History of Measurement

You measure a lot of things daily.  Have you wondered when it started first? When did man measure something for the first time?

So let’s go back in time in a period of 3000 BC. Humans used to wander here and there. After some time they settled at one place near a water source like a river. 

Gradually they started farming. All people use to perform different actives and exchanged things in between them for livelihood. Some were cultivating vegetables and some were cultivating fruits etc. They used to exchange fruits or vegetables and more many other similar things. 

People have been measuring since they began to buy, own and sell things, which means that the history of measurement is as long as that of civilization.

And here comes the measurement in scope. Now humans need some system so all things are equally distributed. The earliest known records of measurement originated in 3000 BC in Egypt. Measurement evidence was found during the building of pyramids.

The cubit is defined as the length of the Pharaoh’s forearm plus the width of his hand.

Once this measurement has been made and carved into a granite block, wooden and stone copies are given to builders. Architects have the responsibility to check them each full Moon with execution the penalty if they don’t.

In today’s scenario, we need to check periodically with National Standards, International Standard or with physicals constants. 

In ancient times, the body ruled when it came to measuring. The length of a foot, the width of a finger, and the distance of a step were all accepted measurements.

History of Measurement

History of Measurement

Some of the olden measurement units are as follows:

Inch: At first an inch was the width of a man’s thumb. In the 14th century, King Edward II of England ruled that 1 inch equaled 3 grains of barley placed end to end lengthwise.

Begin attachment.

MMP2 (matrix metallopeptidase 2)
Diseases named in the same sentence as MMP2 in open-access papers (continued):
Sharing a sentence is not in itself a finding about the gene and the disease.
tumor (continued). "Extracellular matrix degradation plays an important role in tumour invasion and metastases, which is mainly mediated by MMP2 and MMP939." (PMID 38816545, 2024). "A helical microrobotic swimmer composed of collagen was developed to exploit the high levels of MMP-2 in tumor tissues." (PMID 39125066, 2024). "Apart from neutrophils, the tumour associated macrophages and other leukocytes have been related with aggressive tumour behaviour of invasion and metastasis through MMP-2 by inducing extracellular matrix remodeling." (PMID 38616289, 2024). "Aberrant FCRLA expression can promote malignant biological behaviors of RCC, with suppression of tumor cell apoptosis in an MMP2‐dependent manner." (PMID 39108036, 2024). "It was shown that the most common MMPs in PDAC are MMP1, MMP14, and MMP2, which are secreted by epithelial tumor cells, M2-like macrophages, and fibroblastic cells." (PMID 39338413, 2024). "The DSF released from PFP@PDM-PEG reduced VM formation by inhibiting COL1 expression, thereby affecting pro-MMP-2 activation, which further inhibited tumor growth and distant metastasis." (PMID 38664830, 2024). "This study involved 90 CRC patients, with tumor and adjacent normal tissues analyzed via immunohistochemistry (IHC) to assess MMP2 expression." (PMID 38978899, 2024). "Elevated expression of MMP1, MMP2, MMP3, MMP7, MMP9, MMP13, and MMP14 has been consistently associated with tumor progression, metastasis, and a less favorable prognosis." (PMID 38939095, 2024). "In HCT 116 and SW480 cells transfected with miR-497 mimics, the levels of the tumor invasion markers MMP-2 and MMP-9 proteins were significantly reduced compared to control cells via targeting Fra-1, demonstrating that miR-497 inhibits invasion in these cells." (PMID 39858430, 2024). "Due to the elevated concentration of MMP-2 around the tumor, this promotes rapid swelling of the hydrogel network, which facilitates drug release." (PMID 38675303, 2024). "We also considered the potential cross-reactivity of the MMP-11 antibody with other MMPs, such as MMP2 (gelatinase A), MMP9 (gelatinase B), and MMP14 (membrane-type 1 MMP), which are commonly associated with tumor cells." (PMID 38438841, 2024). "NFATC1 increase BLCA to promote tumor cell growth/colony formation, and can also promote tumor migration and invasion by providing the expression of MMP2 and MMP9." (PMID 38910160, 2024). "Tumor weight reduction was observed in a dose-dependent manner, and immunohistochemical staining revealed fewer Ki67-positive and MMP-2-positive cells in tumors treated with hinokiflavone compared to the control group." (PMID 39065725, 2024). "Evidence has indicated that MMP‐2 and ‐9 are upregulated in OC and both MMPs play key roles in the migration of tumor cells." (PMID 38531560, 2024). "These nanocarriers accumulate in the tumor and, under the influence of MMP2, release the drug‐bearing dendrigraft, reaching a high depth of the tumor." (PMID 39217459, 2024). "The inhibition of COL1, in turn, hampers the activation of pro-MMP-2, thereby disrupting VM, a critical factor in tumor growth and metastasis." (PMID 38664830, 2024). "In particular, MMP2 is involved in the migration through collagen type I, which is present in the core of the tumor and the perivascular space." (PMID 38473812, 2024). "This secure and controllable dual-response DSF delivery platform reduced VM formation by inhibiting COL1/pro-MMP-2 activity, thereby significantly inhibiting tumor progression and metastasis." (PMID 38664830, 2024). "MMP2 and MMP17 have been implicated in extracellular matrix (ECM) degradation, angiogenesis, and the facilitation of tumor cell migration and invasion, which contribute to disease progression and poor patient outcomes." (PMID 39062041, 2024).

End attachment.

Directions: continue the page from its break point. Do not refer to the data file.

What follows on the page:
Hand: A hand was approximately 5 inches or 5 digits (fingers) across. 

Span: A span was the length of the hand stretched out, about 9 inches.

Foot: In ancient times, the foot was 11 inches. Today it is 12 inches, the length of the average man’s foot.

Yard: A yard was originally the length of a man’s belt or girdle, as it was called. In the 12th century, King Henry I of England fixed the yard as the distance from his nose to the thumb of his outstretched arm. Today it is 36 inches.

Cubit: In ancient Egypt, a cubit was the distance from the elbow to the fingertips. Today a cubit is about 18 inches.

Lick: A Lick was used by the Greeks to measure the distance from the tip of the thumb to the tip of the index finger.

Pace: The ancient Roman soldiers marched in paces, which were the length of a double step, about 5 feet; 1,000 paces was a mile. Today, a pace is the length of one step

All these units used various body parts of kings. It was localized units. When man used to trade in different cities it was occurring problems. 

Starting in the 18th century, Slowly this localize system developed into modernized, simplified, and uniform systems of weights and measures with the fundamental units defined by ever more precise methods in the science of metrology.

This system slowly evolved into CGS system, MKS system and SI System. SI system is widely accepted today.

History of Measurement is as follows:

1799, Paris

The metric system is set up, through the adoption of two platinum/iridium alloy standards: a metre, length and a kilogram mass.

1875, Paris

Seventeen nations sign the Convention of the Metre, and the International Bureau of Weights and Measures is set up.


The International System of Units (SI System) is established, including units of mass, length, time, temperature, current and luminous intensity.


A seventh unit, of amount of substance, is added to the set of SI base units.


New definitions of the base units were approved on 16 November 2018, and took effect on 20 May 2019.

All seven SI base units are defined by fundamental physical constants.

Seven SI base unit

(All seven SI units are defined is by fundamental physical constants.)

amount of

If you liked this article, then please subscribe to our YouTube Channel for Instrumentation, Electrical, PLC, and SCADA video tutorials.

You can also follow us on Facebook and Twitter to receive daily updates.

Read Next:

Don't Miss Our Updates
Be the first to get exclusive content straight to your email.
We promise not to spam you. You can unsubscribe at any time.
Invalid email address

Leave a Comment